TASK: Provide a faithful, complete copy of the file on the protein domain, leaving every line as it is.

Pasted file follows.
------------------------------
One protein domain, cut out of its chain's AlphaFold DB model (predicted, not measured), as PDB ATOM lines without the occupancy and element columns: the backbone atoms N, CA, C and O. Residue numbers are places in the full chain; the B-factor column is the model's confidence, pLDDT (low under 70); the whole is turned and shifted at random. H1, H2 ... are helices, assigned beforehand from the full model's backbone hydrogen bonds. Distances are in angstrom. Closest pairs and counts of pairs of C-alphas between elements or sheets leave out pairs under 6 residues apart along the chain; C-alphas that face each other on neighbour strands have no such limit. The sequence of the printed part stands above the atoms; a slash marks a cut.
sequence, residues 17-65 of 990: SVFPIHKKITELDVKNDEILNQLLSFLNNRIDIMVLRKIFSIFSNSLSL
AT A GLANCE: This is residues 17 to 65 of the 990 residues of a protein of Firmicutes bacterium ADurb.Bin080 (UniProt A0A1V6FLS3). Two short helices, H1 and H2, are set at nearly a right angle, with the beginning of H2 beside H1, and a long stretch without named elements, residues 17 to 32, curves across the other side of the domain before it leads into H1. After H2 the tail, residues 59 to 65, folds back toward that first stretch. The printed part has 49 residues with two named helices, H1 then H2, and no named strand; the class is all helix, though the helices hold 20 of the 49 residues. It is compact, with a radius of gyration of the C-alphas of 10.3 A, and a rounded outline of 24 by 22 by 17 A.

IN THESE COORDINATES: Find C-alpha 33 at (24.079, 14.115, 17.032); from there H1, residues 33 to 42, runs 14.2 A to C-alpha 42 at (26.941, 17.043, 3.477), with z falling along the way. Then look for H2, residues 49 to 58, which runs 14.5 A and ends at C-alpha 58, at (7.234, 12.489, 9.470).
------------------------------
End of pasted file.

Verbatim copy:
One protein domain, cut out of its chain's AlphaFold DB model (predicted, not measured), as PDB ATOM lines without the occupancy and element columns: the backbone atoms N, CA, C and O. Residue numbers are places in the full chain; the B-factor column is the model's confidence, pLDDT (low under 70); the whole is turned and shifted at random. H1, H2 ... are helices, assigned beforehand from the full model's backbone hydrogen bonds. Distances are in angstrom. Closest pairs and counts of pairs of C-alphas between elements or sheets leave out pairs under 6 residues apart along the chain; C-alphas that face each other on neighbour strands have no such limit. The sequence of the printed part stands above the atoms; a slash marks a cut.
sequence, residues 17-65 of 990: SVFPIHKKITELDVKNDEILNQLLSFLNNRIDIMVLRKIFSIFSNSLSL
AT A GLANCE: This is residues 17 to 65 of the 990 residues of a protein of Firmicutes bacterium ADurb.Bin080 (UniProt A0A1V6FLS3). Two short helices, H1 and H2, are set at nearly a right angle, with the beginning of H2 beside H1, and a long stretch without named elements, residues 17 to 32, curves across the other side of the domain before it leads into H1. After H2 the tail, residues 59 to 65, folds back toward that first stretch. The printed part has 49 residues with two named helices, H1 then H2, and no named strand; the class is all helix, though the helices hold 20 of the 49 residues. It is compact, with a radius of gyration of the C-alphas of 10.3 A, and a rounded outline of 24 by 22 by 17 A.

IN THESE COORDINATES: Find C-alpha 33 at (24.079, 14.115, 17.032); from there H1, residues 33 to 42, runs 14.2 A to C-alpha 42 at (26.941, 17.043, 3.477), with z falling along the way. Then look for H2, residues 49 to 58, which runs 14.5 A and ends at C-alpha 58, at (7.234, 12.489, 9.470).